By limiting the private sector’s role in oil and gas exploration and production (E&P), Mexico is missing out on opportunities that may not come around again, industry experts told the senate last week.
As part of the energy security and sovereignty forum, prominent figures from the public and private energy sectors implored the government to resume bid rounds, promote unconventional drilling, and embrace partnerships with the international oil industry.
The 111 contracts awarded so far through bid rounds, farmout tenders, and service contract migrations under Mexico’s 2013-2014 constitutional energy reform can reasonably be expected to add 500,000 b/d of oil production by 2027, said Asociación Mexicana de Empresas de Hidrocarburos (AMEXHI) director Merlin Cochran.
AMEXHI is a trade group representing oil and gas companies in Mexico.
However, Cochran said, “if Mexico does not continue exploring new areas, production will fall. It’s simply the nature of the industry.”
Since taking office last December, President Andrés Manuel López Obrador has halted the rounds, farmout tenders for operating stakes in acreage held by state oil company Petróleos Mexicanos (Pemex), and the migration of oilfield services (OFS) contracts to license or production sharing contracts.
Pemex’s 2019-2023 business plan instead relies heavily on integrated exploration and extraction services contracts, known by their Spanish initials as CSIEEs.
Under this model, the OFS contractor assumes the totality of capital expenditures (capex) and operating expenditures (opex) for the life of a given project, while Pemex retains a 100% operating interest.
The OFS provider is paid a per-barrel fee for oil production and a per-million cubic foot fee for natural gas output.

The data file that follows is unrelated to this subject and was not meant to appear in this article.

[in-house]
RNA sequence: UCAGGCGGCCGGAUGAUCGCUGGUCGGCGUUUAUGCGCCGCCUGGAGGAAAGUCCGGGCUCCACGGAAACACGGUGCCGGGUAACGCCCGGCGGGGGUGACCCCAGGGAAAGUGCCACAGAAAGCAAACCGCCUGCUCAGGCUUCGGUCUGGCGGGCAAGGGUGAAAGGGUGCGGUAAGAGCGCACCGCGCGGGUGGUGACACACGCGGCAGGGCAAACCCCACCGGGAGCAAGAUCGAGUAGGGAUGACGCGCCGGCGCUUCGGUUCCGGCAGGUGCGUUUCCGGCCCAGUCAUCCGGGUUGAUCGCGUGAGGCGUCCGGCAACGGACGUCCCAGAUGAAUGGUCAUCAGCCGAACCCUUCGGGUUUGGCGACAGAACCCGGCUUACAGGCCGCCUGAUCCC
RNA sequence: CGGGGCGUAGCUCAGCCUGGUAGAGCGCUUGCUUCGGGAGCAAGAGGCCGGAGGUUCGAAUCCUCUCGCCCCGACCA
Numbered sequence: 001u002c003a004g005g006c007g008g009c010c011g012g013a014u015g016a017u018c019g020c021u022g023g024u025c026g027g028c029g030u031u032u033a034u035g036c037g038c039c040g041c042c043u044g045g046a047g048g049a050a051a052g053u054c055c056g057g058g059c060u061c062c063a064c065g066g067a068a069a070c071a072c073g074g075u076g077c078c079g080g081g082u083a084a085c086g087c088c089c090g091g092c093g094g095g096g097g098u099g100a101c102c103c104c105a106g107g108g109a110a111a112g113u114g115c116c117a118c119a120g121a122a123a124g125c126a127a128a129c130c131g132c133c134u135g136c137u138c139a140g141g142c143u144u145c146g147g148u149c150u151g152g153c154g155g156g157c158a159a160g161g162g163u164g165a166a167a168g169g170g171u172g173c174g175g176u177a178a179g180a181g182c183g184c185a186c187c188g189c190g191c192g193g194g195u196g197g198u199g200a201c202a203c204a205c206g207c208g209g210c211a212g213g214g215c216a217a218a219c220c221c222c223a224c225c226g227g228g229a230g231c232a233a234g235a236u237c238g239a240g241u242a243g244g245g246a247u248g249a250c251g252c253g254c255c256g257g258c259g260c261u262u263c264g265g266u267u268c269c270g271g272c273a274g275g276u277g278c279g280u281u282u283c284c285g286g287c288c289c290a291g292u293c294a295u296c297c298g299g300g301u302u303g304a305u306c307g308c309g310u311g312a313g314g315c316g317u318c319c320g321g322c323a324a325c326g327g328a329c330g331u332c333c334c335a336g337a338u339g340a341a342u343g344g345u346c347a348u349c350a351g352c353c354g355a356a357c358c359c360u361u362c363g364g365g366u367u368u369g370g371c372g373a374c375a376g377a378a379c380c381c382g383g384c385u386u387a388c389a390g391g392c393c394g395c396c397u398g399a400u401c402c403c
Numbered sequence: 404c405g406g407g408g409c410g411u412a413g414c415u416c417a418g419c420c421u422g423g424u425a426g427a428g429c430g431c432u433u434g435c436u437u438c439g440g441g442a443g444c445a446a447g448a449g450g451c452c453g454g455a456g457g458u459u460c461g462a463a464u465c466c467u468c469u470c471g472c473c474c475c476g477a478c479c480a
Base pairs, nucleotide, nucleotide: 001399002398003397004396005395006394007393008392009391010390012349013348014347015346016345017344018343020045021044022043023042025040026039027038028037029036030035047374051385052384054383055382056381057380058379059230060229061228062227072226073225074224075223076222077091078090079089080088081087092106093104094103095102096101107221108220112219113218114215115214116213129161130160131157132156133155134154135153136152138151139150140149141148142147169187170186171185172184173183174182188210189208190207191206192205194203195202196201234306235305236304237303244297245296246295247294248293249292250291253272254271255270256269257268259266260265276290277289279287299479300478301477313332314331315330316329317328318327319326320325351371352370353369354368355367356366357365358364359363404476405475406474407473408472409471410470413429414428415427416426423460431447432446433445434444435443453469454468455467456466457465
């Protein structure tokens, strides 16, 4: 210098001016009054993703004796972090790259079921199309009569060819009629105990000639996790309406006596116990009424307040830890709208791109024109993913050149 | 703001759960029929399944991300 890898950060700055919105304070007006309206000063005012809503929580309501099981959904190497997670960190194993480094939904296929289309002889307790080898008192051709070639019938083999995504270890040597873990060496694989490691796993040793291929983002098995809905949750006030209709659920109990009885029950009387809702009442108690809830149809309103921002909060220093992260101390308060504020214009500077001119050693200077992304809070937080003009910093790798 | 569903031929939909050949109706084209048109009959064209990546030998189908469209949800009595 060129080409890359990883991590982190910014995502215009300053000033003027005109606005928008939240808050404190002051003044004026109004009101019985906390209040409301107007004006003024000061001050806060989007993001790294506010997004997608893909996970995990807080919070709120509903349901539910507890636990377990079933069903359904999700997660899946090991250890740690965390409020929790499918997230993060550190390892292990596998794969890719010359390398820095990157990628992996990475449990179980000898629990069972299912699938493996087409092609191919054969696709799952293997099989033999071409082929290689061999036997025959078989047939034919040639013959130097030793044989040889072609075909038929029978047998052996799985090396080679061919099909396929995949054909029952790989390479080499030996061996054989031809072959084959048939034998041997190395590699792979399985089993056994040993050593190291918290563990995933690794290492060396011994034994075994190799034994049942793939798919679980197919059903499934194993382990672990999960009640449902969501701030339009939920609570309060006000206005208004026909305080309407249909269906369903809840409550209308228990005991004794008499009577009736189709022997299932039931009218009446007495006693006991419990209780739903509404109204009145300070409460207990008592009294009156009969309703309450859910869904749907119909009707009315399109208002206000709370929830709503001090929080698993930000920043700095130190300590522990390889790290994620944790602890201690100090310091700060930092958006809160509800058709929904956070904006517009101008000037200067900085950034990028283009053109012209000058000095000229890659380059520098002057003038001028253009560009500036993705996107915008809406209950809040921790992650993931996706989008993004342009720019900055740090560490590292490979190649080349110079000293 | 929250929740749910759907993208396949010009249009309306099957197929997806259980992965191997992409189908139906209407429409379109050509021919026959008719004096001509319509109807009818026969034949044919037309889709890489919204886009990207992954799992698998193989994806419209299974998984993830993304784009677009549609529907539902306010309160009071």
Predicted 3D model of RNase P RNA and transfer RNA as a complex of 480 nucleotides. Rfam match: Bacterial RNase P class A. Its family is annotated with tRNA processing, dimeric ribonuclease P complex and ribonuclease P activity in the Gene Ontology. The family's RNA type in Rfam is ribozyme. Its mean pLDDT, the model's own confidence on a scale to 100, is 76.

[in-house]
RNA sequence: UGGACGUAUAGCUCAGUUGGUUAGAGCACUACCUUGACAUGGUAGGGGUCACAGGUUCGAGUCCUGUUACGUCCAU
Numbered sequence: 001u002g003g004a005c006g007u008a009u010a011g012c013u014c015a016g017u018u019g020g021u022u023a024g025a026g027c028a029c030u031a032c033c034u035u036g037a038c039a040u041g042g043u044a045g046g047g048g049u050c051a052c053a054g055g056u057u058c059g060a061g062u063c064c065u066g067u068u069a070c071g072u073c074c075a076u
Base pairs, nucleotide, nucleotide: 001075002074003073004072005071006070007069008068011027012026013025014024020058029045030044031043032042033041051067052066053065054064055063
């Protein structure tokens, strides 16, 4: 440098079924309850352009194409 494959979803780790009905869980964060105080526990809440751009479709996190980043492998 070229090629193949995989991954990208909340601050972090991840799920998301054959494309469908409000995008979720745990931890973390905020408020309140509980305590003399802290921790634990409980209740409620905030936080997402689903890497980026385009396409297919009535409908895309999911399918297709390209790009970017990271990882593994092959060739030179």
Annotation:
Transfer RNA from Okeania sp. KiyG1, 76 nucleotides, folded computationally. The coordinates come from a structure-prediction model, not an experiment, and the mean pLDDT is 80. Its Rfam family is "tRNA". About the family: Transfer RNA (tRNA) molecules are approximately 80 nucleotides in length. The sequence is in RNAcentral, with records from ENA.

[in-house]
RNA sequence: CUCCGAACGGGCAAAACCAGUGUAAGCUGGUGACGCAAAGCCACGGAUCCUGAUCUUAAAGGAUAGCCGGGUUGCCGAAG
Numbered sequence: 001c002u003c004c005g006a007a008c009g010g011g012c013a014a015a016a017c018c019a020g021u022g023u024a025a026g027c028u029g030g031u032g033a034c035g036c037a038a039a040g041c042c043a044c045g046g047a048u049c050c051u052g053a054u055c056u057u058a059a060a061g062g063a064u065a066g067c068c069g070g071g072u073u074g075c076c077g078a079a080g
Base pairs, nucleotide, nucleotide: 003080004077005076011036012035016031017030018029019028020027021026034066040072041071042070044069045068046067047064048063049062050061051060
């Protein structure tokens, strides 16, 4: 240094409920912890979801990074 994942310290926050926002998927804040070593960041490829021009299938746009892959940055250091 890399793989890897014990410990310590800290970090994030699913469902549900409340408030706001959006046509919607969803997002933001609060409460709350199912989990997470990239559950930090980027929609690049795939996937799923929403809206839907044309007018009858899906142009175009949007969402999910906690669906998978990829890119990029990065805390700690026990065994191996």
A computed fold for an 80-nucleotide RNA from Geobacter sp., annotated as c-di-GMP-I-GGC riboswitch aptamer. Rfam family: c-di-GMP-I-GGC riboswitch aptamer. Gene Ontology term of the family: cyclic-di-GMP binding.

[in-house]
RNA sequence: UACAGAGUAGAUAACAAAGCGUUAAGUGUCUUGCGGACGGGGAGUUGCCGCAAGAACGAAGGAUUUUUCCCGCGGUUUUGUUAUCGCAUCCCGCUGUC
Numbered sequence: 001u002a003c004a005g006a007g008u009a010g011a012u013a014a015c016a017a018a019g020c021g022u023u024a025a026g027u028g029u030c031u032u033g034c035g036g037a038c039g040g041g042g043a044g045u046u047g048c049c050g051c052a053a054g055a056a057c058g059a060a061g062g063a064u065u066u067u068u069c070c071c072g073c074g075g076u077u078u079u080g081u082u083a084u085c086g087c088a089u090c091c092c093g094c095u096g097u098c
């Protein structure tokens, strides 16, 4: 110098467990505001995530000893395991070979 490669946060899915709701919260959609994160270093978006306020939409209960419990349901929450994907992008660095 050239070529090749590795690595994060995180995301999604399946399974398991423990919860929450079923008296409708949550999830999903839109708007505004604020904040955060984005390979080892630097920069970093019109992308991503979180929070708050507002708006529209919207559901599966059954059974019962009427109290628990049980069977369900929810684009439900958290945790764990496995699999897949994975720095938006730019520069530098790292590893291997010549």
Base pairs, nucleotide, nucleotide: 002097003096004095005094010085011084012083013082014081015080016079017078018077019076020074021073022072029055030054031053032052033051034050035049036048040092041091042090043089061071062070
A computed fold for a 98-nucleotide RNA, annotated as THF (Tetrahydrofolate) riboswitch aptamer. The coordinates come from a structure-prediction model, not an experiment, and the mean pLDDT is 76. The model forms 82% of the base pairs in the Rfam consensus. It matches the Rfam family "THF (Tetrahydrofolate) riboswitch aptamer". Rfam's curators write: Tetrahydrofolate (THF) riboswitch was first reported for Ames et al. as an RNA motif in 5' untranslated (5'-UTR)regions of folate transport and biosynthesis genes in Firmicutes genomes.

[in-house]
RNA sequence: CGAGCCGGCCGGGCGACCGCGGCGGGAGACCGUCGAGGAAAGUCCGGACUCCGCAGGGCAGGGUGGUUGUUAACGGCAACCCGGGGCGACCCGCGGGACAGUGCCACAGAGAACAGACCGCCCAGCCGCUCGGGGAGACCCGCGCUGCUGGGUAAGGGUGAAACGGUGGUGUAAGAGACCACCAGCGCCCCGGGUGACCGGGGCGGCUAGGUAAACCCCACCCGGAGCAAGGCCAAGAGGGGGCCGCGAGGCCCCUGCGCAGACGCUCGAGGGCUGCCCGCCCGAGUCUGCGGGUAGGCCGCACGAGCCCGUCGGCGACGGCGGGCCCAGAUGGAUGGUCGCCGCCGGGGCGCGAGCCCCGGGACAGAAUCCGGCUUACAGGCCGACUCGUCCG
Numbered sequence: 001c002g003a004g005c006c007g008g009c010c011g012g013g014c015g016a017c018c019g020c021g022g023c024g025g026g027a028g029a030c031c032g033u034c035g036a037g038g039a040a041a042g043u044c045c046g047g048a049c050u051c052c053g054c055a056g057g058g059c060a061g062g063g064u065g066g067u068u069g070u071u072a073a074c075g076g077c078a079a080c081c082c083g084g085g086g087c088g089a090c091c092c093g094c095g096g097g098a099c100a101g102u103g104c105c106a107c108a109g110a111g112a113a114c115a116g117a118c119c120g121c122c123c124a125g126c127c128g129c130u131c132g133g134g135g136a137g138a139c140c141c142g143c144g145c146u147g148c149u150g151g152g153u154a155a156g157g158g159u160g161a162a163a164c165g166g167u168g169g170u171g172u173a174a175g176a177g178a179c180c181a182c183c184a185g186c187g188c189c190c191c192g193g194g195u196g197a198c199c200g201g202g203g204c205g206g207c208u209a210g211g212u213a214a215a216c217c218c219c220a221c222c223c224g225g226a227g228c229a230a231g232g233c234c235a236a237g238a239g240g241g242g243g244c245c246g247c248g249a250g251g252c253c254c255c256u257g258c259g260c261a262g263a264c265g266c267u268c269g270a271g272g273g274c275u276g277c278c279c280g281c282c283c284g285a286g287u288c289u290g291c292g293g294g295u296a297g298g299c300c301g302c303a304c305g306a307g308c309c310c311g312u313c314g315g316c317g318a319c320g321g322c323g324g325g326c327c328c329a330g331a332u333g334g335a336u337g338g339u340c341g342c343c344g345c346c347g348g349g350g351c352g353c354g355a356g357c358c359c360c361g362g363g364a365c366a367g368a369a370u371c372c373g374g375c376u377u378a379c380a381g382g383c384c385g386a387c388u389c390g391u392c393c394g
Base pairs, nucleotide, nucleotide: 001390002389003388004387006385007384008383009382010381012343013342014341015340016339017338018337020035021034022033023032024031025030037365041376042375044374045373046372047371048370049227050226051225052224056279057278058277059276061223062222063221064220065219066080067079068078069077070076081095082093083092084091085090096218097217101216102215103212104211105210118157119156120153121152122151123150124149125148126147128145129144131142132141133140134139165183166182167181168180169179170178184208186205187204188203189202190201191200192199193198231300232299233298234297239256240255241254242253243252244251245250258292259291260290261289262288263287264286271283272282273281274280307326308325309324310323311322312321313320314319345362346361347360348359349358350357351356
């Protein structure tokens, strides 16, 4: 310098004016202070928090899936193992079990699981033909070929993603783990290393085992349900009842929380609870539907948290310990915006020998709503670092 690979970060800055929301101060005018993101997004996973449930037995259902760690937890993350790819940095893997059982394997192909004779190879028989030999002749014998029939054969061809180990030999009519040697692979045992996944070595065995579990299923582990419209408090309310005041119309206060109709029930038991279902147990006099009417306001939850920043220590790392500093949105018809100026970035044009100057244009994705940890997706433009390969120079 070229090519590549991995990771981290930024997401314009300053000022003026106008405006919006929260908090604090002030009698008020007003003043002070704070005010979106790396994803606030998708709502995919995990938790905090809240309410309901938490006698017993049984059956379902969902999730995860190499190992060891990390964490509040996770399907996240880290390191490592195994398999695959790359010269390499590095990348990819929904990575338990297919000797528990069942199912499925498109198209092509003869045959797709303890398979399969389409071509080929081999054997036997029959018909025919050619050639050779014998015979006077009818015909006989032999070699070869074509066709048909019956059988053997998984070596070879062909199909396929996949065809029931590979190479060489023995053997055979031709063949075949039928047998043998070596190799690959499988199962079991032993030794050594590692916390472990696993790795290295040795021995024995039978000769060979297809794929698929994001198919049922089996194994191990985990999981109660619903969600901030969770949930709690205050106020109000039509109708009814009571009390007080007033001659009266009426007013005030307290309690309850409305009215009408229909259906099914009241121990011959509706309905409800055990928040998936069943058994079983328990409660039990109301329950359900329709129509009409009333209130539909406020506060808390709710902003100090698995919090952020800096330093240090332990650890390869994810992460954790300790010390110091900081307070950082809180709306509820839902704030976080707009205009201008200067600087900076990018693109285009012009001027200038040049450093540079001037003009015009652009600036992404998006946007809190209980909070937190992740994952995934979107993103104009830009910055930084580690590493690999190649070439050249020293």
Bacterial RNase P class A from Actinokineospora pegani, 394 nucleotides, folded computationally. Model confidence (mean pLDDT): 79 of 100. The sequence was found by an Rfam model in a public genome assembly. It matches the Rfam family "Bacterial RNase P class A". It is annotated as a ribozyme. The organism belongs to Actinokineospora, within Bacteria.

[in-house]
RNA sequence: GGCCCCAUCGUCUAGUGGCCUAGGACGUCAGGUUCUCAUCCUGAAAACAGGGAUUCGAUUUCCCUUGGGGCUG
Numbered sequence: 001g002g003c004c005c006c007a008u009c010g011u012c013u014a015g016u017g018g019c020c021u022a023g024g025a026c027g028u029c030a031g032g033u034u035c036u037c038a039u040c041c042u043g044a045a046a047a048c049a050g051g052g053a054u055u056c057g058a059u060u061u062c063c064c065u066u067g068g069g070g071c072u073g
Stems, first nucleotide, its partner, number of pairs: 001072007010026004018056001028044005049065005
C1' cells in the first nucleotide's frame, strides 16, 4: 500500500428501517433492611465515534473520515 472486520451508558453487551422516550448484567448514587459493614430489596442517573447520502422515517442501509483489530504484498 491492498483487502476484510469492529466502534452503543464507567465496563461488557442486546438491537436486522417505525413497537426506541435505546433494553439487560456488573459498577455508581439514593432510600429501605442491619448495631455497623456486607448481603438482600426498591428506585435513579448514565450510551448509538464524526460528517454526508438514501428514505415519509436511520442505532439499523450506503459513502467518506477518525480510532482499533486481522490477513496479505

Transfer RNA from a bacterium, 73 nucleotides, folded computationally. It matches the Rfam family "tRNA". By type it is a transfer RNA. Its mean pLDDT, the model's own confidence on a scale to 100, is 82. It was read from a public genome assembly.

These arrangements “are not partnerships,” said Miguel Cervantes, founding partner of the energy-focused law firm MCM Abogados.
“They are not what operators seek... I’m not saying they should be abandoned completely, but clearly they don’t work for a certain profile of project,” he told the gathering.
According to its business plan, Pemex seeks to award 40 CSIEEs between 2020 and 2024. Its plan to increase non-associated gas output over the period depends entirely on CSIEEs.
The plan says that Pemex seeks to add 101 MMcf/d of non-associated gas output from the Burgos and Veracruz basins via CSIEEs in 2020, equal to about 10% of the firm’s current non-associated gas production. Pemex sees this figure rising to 147 MMcf/d by 2022, before dropping to 131 MMcf/d in 2023.
However, achieving production from CSIEEs by next year “seems very, very unlikely,” Mexico City-based analyst Gonzalo Monroy told NGI’s Mexico GPI in a recent interview. Monroy said that, during a road show to promote the CSIEEs, Pemex received a “cold shoulder” from drillers.
“Unless they radically change the whole structure of the CSIEEs, it’s not going to happen, at least not in 2020.”
Cochran said that Mexico should follow the example of Argentina, where gas production from the Vaca Muerta shale formation surpassed 1 Bcf/d in December, allowing the country to export its first cargo of liquefied natural gas (LNG) this year.
These milestones would not have been possible if not for collaboration between Argentina’s 51% state-owned oil company, YPF S.A., private sector firms and the local authorities, Cochran said, highlighting that 90% of YPF’s activity in Vaca Muerta has been carried out in joint ventures.
Cochran cited 54 upstream bid rounds either underway or set to launch soon throughout North, Central and South America.
None of these opportunities are in Mexico, Cochran said, “and this, as a Mexican, hurts.”
Cervantes echoed this sentiment, saying that by suspending bid rounds, Mexico “is missing out on an important moment.”
With global oil demand expected to peak between 2035-2040, and given the long lead times for oil and gas projects to reach production, “the time to act is today,” Cochran said.
Senator Armando Guadiana of Coahuila state, who chairs the energy committee, also said that Mexico should embrace hydraulic fracturing to tap the vast shale gas resources in the states of Veracruz, Tamaulipas, Coahuila and Chihuahua.
Rather than endorsing bid rounds, however, Guadiana praised the Bolivian government’s 2006 nationalization of its hydrocarbons sector
“We need…the private sector, [but] with order, and respecting the state, [its] natural resources, and the general interest of the country.”
Deputy energy secretary Alberto Montoya, among the fiercest government critics of the energy reform, said that, “As a result of the policies followed in the recent past, Mexico reduced its capacity to produce the energy it needs.”